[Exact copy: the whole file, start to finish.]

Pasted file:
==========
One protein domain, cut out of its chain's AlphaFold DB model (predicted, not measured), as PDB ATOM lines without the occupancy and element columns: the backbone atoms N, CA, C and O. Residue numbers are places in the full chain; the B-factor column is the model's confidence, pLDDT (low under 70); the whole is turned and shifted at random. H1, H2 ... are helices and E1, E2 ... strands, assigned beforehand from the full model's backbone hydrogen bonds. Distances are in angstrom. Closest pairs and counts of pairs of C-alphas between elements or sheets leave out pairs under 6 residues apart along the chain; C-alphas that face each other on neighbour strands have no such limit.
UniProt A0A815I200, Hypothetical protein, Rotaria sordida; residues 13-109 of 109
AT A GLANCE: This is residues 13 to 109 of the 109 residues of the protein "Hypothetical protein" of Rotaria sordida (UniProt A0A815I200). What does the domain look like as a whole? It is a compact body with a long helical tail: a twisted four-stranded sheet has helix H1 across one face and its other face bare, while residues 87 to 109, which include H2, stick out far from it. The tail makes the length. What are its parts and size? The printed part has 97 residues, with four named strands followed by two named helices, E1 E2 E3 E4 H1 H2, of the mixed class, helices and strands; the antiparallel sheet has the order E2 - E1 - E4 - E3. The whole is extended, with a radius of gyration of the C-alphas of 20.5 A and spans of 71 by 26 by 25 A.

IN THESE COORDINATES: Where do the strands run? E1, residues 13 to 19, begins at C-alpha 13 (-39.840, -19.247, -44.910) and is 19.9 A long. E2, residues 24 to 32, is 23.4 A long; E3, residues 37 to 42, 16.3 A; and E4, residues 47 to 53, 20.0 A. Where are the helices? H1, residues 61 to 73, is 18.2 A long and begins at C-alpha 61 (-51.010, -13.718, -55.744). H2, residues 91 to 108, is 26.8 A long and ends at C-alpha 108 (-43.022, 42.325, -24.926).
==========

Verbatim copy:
One protein domain, cut out of its chain's AlphaFold DB model (predicted, not measured), as PDB ATOM lines without the occupancy and element columns: the backbone atoms N, CA, C and O. Residue numbers are places in the full chain; the B-factor column is the model's confidence, pLDDT (low under 70); the whole is turned and shifted at random. H1, H2 ... are helices and E1, E2 ... strands, assigned beforehand from the full model's backbone hydrogen bonds. Distances are in angstrom. Closest pairs and counts of pairs of C-alphas between elements or sheets leave out pairs under 6 residues apart along the chain; C-alphas that face each other on neighbour strands have no such limit.
UniProt A0A815I200, Hypothetical protein, Rotaria sordida; residues 13-109 of 109
AT A GLANCE: This is residues 13 to 109 of the 109 residues of the protein "Hypothetical protein" of Rotaria sordida (UniProt A0A815I200). What does the domain look like as a whole? It is a compact body with a long helical tail: a twisted four-stranded sheet has helix H1 across one face and its other face bare, while residues 87 to 109, which include H2, stick out far from it. The tail makes the length. What are its parts and size? The printed part has 97 residues, with four named strands followed by two named helices, E1 E2 E3 E4 H1 H2, of the mixed class, helices and strands; the antiparallel sheet has the order E2 - E1 - E4 - E3. The whole is extended, with a radius of gyration of the C-alphas of 20.5 A and spans of 71 by 26 by 25 A.

IN THESE COORDINATES: Where do the strands run? E1, residues 13 to 19, begins at C-alpha 13 (-39.840, -19.247, -44.910) and is 19.9 A long. E2, residues 24 to 32, is 23.4 A long; E3, residues 37 to 42, 16.3 A; and E4, residues 47 to 53, 20.0 A. Where are the helices? H1, residues 61 to 73, is 18.2 A long and begins at C-alpha 61 (-51.010, -13.718, -55.744). H2, residues 91 to 108, is 26.8 A long and ends at C-alpha 108 (-43.022, 42.325, -24.926).